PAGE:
Workflow needed to incorporate code from program A into program B

If possible, I would like some advice regarding an efficient workflow to add code from one fortran program (A) to another program (B).

In particular, to add the “runon” function in SWAP (https://www.swap.alterra.nl/) to the MAESPA program (https://bitbucket.org/remkoduursma/maespa/src/master/).

(1) How should I approach this task and is there a formal description, e.g. refactoring? re-engineering? that helps to refine searches on Google etc. I have bought Milan’s book, which is very helpful regarding refactoring; but it doesn’t quite answer this workflow.

(2) What toolsets are available to analyse fortran code (free form, f90) ?
As a novice, I am able to compile both programs and generate the documentation and graphs using doxygen in Code::Blocks. This shows some internal relationships. But I seem to have only commercial options (e.g. Understand, SciTools) to analyse the fortran code. Unlike options for C++. e.g. Sourcetrails. Eclipse plugin “Photran” offers some options for refactoring.

Thanks for any suggestions and help.

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In general, the process could be fairly simple if both programs are written in a fairly modular and decoupled way. Just add the call(s) to the functions, the appropriate use statements, and make sure all the source files are copied into the project.

If the communication between the programs needs to be more complicated, or if there is coupling making things more complicated than simply call the procedure you’re interested, things get exponentially more difficult. At that point your idea of using some tools to analyze the code to give you more insight into the inner workings and various views is the way to go.

Also, shameless plug, Damian Rouson and I are providing training and consulting services together. Check out our websites and get in touch with us if you’re at all interested in getting a quote.

We’re currently working on a project that has a similar aspect to it.

Thanks for replying!

“Adding the Call to the function” is something I can look at.

The question I posed had an additional purpose, which is answered by your offer of training and consulting services. If I cannot make progress, then this is a valid option.

In my toolset I have two software stacks: one is in C/C++ and the other is in Fortran. Both approaches require porting code within the respective languages.

For the C/C++ toolset this has been relatively easy to achieve and the community is wide and diverse enough to search/find a solution. So there I have made progress. And I will continue with this learning process.

This is not the case with Fortran and the time spent searching online for a viable workflow, not even a solution, has been expensive. It is not so apparent how to port blocks of code between Fortran programs.

Having bought Milan’s book “Modern Fortran” to gain insights into this process, I have found it useful and covers some very important territory using a concise, step-wise method. However it is not agile enough with respect to this need to extend a Fortran program using external code snippets or blocks. By agility I include things such as tools to analyse the source, e.g. Sourcetrails for C++ etc.

I have wondered whether this is due to academics being primarily involved in wrangling Fortran as part of their research, as well as the struggle to find research funding. That means Fortran code that is no longer developed alongside research effectively becomes abandonware, unsupported and poorly documented…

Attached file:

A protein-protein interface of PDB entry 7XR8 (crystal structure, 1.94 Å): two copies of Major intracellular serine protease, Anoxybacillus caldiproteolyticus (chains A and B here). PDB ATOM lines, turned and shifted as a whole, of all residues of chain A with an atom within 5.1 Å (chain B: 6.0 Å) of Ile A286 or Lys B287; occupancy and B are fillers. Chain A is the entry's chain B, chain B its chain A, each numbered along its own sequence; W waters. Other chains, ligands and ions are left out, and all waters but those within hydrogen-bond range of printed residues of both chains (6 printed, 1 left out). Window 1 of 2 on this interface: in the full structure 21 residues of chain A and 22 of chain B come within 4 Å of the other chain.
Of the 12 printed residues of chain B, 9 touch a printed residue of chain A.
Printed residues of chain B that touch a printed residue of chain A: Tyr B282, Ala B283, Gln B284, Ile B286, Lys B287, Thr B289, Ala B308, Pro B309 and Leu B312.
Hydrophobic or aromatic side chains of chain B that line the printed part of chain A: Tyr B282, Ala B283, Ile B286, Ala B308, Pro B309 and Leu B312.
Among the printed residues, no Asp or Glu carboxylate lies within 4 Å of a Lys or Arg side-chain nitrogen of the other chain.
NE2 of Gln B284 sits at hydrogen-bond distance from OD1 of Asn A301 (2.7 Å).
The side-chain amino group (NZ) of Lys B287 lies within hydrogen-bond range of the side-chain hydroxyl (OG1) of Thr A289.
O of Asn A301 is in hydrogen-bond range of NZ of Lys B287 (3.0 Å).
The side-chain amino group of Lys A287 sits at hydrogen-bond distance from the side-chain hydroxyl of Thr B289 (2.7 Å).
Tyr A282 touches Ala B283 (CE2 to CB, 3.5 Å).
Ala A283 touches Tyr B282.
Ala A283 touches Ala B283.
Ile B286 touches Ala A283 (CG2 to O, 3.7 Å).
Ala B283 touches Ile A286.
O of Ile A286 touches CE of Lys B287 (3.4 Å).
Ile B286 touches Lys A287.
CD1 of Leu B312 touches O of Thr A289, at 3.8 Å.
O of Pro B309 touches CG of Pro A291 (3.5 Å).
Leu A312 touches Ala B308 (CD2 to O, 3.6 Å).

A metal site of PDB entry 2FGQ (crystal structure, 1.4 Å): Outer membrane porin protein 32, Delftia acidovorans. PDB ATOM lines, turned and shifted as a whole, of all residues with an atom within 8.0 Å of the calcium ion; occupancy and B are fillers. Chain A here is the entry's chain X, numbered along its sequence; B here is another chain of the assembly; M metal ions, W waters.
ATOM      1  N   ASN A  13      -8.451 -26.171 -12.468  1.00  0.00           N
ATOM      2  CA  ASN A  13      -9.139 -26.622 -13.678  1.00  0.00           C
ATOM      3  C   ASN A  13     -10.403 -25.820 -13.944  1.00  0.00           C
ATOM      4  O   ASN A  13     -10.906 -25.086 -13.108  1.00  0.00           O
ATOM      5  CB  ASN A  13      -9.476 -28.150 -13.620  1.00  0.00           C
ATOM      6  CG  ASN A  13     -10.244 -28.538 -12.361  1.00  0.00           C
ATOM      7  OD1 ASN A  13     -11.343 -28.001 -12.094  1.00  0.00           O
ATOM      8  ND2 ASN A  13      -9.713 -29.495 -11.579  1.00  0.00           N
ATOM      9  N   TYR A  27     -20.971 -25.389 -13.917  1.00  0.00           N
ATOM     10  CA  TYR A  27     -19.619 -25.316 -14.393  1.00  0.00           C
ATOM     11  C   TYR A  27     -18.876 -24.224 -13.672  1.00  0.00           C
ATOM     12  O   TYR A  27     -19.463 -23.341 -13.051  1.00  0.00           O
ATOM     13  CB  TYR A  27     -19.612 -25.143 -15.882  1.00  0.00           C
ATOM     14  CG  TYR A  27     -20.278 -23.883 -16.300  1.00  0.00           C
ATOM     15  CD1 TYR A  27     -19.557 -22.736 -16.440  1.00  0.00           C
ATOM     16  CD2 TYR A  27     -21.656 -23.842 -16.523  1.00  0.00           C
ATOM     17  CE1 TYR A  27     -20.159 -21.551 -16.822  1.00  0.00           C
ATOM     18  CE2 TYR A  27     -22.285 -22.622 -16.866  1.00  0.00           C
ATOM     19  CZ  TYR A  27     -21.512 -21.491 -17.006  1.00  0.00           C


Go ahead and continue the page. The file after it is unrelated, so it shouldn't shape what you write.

This “agility” to wrangle Fortran source code is important.

I will look at your website and take it from there. Thanks!

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I agree with your assessment.

The challenges of working with Fortran are so great, few colleagues and no managers I know of appear willing to commit to working with Fortran in the teams I have worked. The end result being codebases after codebases becoming “abandonware” in my experience.

This recent site is tremendous progress to stem the tide, though much progress will be needed to advance the Fortran ecosystem, especially in terms of tooling.

The efforts toward a Fortran “standard library” also will prove very valuable for Fortran and its users: https://github.com/fortran-lang/stdlib

@t1mc0up, if you can share your learnings from your “C/C++ toolset”, that will be very helpful particularly about aspects that you feel would be applicable to Fortran i.e., after you have finished @milancurcic’s book and get to appreciate and differentiate Fortran relative to C-like languages.

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Your problem could be simple or complicated depending on what you mean by this:

Are you adding a new model provided by SWAP into the MAESPA program? Are you swapping out a model in MAESPA for one in SWAP? Do results from one model need to feed into the other one? Before any particular approach or tool can be recommended, we need more information about what the objective is.

In the meantime, if you can provide a brief but specific description of what you wish to achieve with these programs, some reader or other can provide a workaround until you decide to get professional input as suggested upthread.

You may note with GCC/gfortran and Intel Fortran toolsets on Windows and Linux platforms, you can setup archive (static) and/or shared/dynamic (DLL on Windows) of common data and methods including object-oriented (OO) design along with modular, functional, and to some extent generic programming paradigms toward your programs in Fortran (or C, C++ as well given enhanced interoperability with C facilities in Fortran).

Unfortunately, the information toward AGILE development options in Fortran are still in a highly nascent stage. Readers at site such as this can start providing feedback that can eventually feed into an ecosystem for such development in Fortran.